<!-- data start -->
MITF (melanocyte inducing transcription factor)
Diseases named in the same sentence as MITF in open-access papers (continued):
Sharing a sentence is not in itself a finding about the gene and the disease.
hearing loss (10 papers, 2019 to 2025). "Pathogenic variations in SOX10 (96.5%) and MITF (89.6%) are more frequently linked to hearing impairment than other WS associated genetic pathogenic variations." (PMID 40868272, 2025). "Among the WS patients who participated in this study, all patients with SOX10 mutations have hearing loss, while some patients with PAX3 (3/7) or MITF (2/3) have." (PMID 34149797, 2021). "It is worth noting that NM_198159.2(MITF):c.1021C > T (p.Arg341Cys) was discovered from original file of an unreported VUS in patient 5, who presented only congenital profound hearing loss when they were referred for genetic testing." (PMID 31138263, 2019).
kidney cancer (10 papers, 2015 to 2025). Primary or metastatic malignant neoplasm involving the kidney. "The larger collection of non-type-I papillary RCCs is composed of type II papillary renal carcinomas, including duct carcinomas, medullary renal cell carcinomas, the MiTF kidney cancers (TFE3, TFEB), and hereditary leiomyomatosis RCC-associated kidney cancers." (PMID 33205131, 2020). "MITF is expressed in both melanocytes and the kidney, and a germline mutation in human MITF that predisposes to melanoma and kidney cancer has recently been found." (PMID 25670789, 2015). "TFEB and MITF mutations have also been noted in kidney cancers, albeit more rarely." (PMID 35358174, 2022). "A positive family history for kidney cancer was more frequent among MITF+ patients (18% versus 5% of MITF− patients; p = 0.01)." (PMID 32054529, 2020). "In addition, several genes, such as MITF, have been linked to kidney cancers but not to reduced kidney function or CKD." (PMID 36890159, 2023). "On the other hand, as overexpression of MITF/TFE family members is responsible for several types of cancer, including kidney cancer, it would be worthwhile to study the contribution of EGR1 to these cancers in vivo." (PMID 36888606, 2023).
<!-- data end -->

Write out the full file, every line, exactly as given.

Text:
MITF (melanocyte inducing transcription factor)
Diseases named in the same sentence as MITF in open-access papers (continued):
Sharing a sentence is not in itself a finding about the gene and the disease.
hearing loss (10 papers, 2019 to 2025). "Pathogenic variations in SOX10 (96.5%) and MITF (89.6%) are more frequently linked to hearing impairment than other WS associated genetic pathogenic variations." (PMID 40868272, 2025). "Among the WS patients who participated in this study, all patients with SOX10 mutations have hearing loss, while some patients with PAX3 (3/7) or MITF (2/3) have." (PMID 34149797, 2021). "It is worth noting that NM_198159.2(MITF):c.1021C > T (p.Arg341Cys) was discovered from original file of an unreported VUS in patient 5, who presented only congenital profound hearing loss when they were referred for genetic testing." (PMID 31138263, 2019).
kidney cancer (10 papers, 2015 to 2025). Primary or metastatic malignant neoplasm involving the kidney. "The larger collection of non-type-I papillary RCCs is composed of type II papillary renal carcinomas, including duct carcinomas, medullary renal cell carcinomas, the MiTF kidney cancers (TFE3, TFEB), and hereditary leiomyomatosis RCC-associated kidney cancers." (PMID 33205131, 2020). "MITF is expressed in both melanocytes and the kidney, and a germline mutation in human MITF that predisposes to melanoma and kidney cancer has recently been found." (PMID 25670789, 2015). "TFEB and MITF mutations have also been noted in kidney cancers, albeit more rarely." (PMID 35358174, 2022). "A positive family history for kidney cancer was more frequent among MITF+ patients (18% versus 5% of MITF− patients; p = 0.01)." (PMID 32054529, 2020). "In addition, several genes, such as MITF, have been linked to kidney cancers but not to reduced kidney function or CKD." (PMID 36890159, 2023). "On the other hand, as overexpression of MITF/TFE family members is responsible for several types of cancer, including kidney cancer, it would be worthwhile to study the contribution of EGR1 to these cancers in vivo." (PMID 36888606, 2023).